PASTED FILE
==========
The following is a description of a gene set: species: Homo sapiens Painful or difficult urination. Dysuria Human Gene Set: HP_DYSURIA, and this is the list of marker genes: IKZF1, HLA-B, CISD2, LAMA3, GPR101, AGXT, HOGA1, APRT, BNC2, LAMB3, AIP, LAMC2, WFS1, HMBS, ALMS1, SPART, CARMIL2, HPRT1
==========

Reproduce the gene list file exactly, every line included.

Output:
The following is a description of a gene set: species: Homo sapiens Painful or difficult urination. Dysuria Human Gene Set: HP_DYSURIA, and this is the list of marker genes: IKZF1, HLA-B, CISD2, LAMA3, GPR101, AGXT, HOGA1, APRT, BNC2, LAMB3, AIP, LAMC2, WFS1, HMBS, ALMS1, SPART, CARMIL2, HPRT1